I know there’s a burgeoning punk/DIY scene in China (I’m pretty sure I’ve talked about Hedgehog here before) and I know there’s more to Korean music than K-Pop and “Gangnam Style” (remember all my gushing about Vidulgi OoyoO?) and of course I’ve just done a whole thing about Japanese psychedelia. And, for that matter, Tuareg and African blues bands have been experiencing a surge in popularity here in Columbus recently. The point is, I know you all are out there, and I would love to hear from you.

There are a few Korean and Chinese blogs and YouTube channels I catch up with when I can, but it’s difficult to even do that more than once every few months. So, please, email us at the.indie.handbook@gmail.com. We’re dying to expand our horizons.

P.S. Don’t worry about any language barrier. As long as I can hear the music, that is all I need. Google Translate and I will do the best we can with the rest. BUT, when you email, please at least try to include words like “band”, “music”, or “press release” in English in the subject line, just in case they get sent to the spam folder. That way, I will know to rescue them. God only knows how many submissions and press releases I have lost because they were written in an alphabet or character set I do not understand.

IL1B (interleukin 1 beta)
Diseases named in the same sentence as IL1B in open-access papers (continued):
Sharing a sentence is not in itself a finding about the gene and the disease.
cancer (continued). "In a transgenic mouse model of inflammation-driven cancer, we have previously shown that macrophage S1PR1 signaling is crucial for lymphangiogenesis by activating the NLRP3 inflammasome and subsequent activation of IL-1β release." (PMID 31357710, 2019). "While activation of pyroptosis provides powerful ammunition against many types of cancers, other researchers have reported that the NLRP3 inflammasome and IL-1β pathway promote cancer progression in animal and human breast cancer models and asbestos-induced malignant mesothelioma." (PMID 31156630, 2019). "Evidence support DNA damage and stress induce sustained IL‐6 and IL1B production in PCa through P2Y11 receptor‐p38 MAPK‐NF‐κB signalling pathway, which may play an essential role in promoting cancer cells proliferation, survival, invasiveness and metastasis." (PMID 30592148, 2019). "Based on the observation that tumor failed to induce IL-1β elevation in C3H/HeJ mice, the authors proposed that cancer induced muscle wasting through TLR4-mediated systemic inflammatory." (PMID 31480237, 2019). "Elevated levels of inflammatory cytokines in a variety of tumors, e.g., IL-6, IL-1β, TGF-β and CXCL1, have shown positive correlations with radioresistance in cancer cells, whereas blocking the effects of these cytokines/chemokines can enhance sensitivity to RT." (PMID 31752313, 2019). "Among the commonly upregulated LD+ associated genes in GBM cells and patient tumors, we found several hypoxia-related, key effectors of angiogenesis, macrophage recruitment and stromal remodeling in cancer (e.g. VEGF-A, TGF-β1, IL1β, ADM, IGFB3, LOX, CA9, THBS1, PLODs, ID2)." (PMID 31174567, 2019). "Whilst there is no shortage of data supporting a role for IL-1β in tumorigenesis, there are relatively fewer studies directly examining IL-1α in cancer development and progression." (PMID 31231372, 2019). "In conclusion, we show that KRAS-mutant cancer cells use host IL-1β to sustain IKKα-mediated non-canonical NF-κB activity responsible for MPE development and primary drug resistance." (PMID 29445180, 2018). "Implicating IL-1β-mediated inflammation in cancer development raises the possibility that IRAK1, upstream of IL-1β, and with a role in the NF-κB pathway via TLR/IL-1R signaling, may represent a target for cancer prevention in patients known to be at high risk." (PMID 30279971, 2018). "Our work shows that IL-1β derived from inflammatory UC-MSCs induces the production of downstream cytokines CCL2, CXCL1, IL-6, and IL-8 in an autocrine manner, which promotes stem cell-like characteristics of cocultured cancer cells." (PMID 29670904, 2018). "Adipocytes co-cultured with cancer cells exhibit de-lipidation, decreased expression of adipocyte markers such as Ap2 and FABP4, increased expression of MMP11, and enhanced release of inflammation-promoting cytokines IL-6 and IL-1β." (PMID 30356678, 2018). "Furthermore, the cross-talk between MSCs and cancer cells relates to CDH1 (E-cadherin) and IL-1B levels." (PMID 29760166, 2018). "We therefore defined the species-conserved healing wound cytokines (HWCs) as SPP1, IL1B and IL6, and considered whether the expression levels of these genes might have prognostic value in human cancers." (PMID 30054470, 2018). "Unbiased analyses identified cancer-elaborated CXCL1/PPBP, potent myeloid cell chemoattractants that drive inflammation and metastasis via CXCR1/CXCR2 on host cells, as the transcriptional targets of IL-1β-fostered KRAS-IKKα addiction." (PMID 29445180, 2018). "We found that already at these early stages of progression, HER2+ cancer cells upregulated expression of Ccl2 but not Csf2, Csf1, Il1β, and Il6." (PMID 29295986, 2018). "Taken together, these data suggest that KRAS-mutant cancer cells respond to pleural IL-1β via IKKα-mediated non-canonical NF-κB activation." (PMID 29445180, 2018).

We can’t wait to hear from you. (Europe, North America, we still love hearing from you. Keep up the good work. South America, Australia, Oceania, we hear from you on occasion, but we wouldn’t mind hearing more.)

Bill Frisell on playing with Paul Motian: the rest of the interview

Bill Frisell
Bill Frisell